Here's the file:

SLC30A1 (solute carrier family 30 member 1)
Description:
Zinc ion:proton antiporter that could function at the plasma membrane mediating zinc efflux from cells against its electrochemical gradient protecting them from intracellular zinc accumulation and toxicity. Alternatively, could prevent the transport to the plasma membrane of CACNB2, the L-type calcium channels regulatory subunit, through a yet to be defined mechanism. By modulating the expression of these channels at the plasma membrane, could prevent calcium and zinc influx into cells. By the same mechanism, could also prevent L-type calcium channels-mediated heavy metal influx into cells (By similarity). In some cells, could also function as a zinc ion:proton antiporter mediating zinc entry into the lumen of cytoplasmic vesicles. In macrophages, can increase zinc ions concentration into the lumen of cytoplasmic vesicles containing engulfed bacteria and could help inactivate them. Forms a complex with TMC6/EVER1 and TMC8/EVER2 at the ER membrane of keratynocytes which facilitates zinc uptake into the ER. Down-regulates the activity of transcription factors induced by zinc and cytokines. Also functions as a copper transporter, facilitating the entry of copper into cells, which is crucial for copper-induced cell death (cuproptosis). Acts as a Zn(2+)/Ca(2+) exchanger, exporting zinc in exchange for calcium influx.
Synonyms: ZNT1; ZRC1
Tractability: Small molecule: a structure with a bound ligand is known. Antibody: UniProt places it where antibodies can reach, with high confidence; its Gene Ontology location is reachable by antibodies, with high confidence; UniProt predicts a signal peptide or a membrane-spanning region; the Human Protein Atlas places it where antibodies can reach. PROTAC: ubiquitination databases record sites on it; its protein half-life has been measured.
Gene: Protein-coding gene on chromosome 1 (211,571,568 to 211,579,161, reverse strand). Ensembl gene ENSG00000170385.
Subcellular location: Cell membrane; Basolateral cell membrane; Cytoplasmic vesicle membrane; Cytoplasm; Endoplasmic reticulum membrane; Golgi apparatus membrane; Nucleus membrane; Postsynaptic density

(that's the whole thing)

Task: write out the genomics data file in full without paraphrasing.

SLC30A1 (solute carrier family 30 member 1)
Description:
Zinc ion:proton antiporter that could function at the plasma membrane mediating zinc efflux from cells against its electrochemical gradient protecting them from intracellular zinc accumulation and toxicity. Alternatively, could prevent the transport to the plasma membrane of CACNB2, the L-type calcium channels regulatory subunit, through a yet to be defined mechanism. By modulating the expression of these channels at the plasma membrane, could prevent calcium and zinc influx into cells. By the same mechanism, could also prevent L-type calcium channels-mediated heavy metal influx into cells (By similarity). In some cells, could also function as a zinc ion:proton antiporter mediating zinc entry into the lumen of cytoplasmic vesicles. In macrophages, can increase zinc ions concentration into the lumen of cytoplasmic vesicles containing engulfed bacteria and could help inactivate them. Forms a complex with TMC6/EVER1 and TMC8/EVER2 at the ER membrane of keratynocytes which facilitates zinc uptake into the ER. Down-regulates the activity of transcription factors induced by zinc and cytokines. Also functions as a copper transporter, facilitating the entry of copper into cells, which is crucial for copper-induced cell death (cuproptosis). Acts as a Zn(2+)/Ca(2+) exchanger, exporting zinc in exchange for calcium influx.
Synonyms: ZNT1; ZRC1
Tractability: Small molecule: a structure with a bound ligand is known. Antibody: UniProt places it where antibodies can reach, with high confidence; its Gene Ontology location is reachable by antibodies, with high confidence; UniProt predicts a signal peptide or a membrane-spanning region; the Human Protein Atlas places it where antibodies can reach. PROTAC: ubiquitination databases record sites on it; its protein half-life has been measured.
Gene: Protein-coding gene on chromosome 1 (211,571,568 to 211,579,161, reverse strand). Ensembl gene ENSG00000170385.
Subcellular location: Cell membrane; Basolateral cell membrane; Cytoplasmic vesicle membrane; Cytoplasm; Endoplasmic reticulum membrane; Golgi apparatus membrane; Nucleus membrane; Postsynaptic density